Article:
Looking back at anything from the future, where timelines compact, there is no waiting between specific events, and we all know how things came out, it's always hard to imagine how it was for the folks who had to live through those events at the time. One of my personal experiences of that was that one really depressing season of Buffy the Vampire Slayer, which was a nightmare to deal with one-episode-per-week, yet binge-watchers plow through relatively unscathed. "You weren't there, you don't know the misery we went through!" I tell them, but they can't begin to know. Such fan experiences are very personal.
As I perused another round of "this TV series didn't end how it should have" complaints on a more recent finale, my mind drifted back to that series innovator, Arthur Conan Doyle, and his fans.
Whether it's Star Wars or BBC Sherlock, the creators and the fans come to some pretty stark disagreements upon character arcs, but none can nearly be so bad as what Doyle pulled in 1893.
"Enjoying Sherlock Holmes every month? Had a great two year run, you've been enjoying, right?"
"Yes! It's great!"
"Too bad. He's dead. Series over."
Had there been an internet in 1893, Conan Doyle would have taken such heat that come 1901, even his mama probably couldn't have talked him into bringing back Sherlock Holmes.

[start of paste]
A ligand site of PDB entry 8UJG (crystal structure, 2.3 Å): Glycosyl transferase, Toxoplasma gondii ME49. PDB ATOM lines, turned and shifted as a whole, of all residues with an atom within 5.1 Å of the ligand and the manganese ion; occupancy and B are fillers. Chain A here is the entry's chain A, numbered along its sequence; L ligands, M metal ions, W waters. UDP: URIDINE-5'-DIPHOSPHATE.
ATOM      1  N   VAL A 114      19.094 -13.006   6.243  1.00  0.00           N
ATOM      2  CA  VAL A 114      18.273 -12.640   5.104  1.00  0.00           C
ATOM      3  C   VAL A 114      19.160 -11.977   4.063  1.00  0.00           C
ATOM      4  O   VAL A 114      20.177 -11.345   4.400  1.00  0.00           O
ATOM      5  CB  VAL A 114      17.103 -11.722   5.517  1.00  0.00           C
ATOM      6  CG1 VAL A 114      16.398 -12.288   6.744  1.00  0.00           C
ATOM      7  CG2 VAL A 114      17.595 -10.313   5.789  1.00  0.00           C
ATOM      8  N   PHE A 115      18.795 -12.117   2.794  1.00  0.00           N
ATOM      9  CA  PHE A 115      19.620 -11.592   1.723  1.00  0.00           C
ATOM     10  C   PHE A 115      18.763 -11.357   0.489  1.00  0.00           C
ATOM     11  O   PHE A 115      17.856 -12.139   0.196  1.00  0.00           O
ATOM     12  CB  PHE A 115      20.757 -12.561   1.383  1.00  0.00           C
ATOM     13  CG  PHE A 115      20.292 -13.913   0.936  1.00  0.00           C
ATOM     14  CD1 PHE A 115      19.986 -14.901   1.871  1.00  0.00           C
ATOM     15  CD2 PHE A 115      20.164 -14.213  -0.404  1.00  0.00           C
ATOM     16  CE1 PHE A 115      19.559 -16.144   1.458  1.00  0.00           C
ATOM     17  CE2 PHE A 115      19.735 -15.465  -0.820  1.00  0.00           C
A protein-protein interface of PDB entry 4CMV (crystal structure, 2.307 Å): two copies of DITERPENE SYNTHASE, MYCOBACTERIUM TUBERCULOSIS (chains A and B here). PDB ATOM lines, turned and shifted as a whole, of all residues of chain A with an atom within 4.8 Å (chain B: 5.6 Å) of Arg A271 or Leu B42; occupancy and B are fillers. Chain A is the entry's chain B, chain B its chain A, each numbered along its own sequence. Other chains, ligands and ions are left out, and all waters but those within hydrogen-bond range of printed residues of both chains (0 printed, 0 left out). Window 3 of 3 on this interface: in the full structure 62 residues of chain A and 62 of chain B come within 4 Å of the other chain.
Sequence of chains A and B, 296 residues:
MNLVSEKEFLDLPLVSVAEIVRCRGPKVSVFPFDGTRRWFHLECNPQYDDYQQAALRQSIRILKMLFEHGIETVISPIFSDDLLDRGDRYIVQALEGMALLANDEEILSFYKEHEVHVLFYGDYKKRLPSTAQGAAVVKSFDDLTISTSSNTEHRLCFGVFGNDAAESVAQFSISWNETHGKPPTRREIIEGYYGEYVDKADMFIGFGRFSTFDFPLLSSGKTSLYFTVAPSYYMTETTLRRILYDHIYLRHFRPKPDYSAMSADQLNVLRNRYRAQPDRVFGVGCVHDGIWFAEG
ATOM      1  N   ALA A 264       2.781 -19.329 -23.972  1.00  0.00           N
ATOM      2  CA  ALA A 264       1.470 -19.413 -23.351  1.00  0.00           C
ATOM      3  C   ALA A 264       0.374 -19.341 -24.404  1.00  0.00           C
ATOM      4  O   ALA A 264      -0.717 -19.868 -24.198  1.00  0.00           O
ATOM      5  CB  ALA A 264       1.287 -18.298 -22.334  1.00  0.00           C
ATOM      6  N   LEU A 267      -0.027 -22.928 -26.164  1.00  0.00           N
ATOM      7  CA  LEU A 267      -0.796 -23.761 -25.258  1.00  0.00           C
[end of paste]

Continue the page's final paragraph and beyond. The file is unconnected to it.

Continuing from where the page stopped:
Seen through the lens of hazy history, Conan Doyle is the kindly old grandpa-looking guy with that walrus moustache with "Steel true, blade straight" on his tombstone. (Why it was so important we know he was straight, I'm not sure. Also . . . kidding! Don't "@" me!) But if you were a Sherlock Holmes fan in 1893?
Not enough swear words to toss at the man.
The by-line distance of published stories and no over-familiarity with a creator as the internet gives us now, Sherlock Holmes fans of 1893 might not have had an image of Conan Doyle strong enough in their minds to poke verbal voodoo pins into. And monthly short stories might not have developed the tight bonds that a binged series does in the modern day. Victorians were mostly just concerned with surviving and working their long-day jobs, with no expectation that a good thing might last -- life was hard in 1893.
A hundred and thirty-five miners got blown up in Yorkshire. Lizzie Borden was worried about her trial. Queen Liliuokalani of Hawaii was getting overthrown by U.S. Marines. Thomas Edison was building a movie studio. Grover Cleveland had mouth cancer. And if you thought Ford's Theater treated Abraham Lincoln badly, talk to the ghosts of twenty-two war department clerks that the theater caved in on and killed.
We may have been through a tough year in old 2020, but not so tough that we still don't have the time and energy to gripe about what creators are doing to our favorite characters. Conan Doyle didn't know how lucky he had it. Nor do we, really, with our sixty story Canon all neatly wrapped in a bow with no surprises left at this point.
And I think we're all okay with that, as much as we'd love a new tale.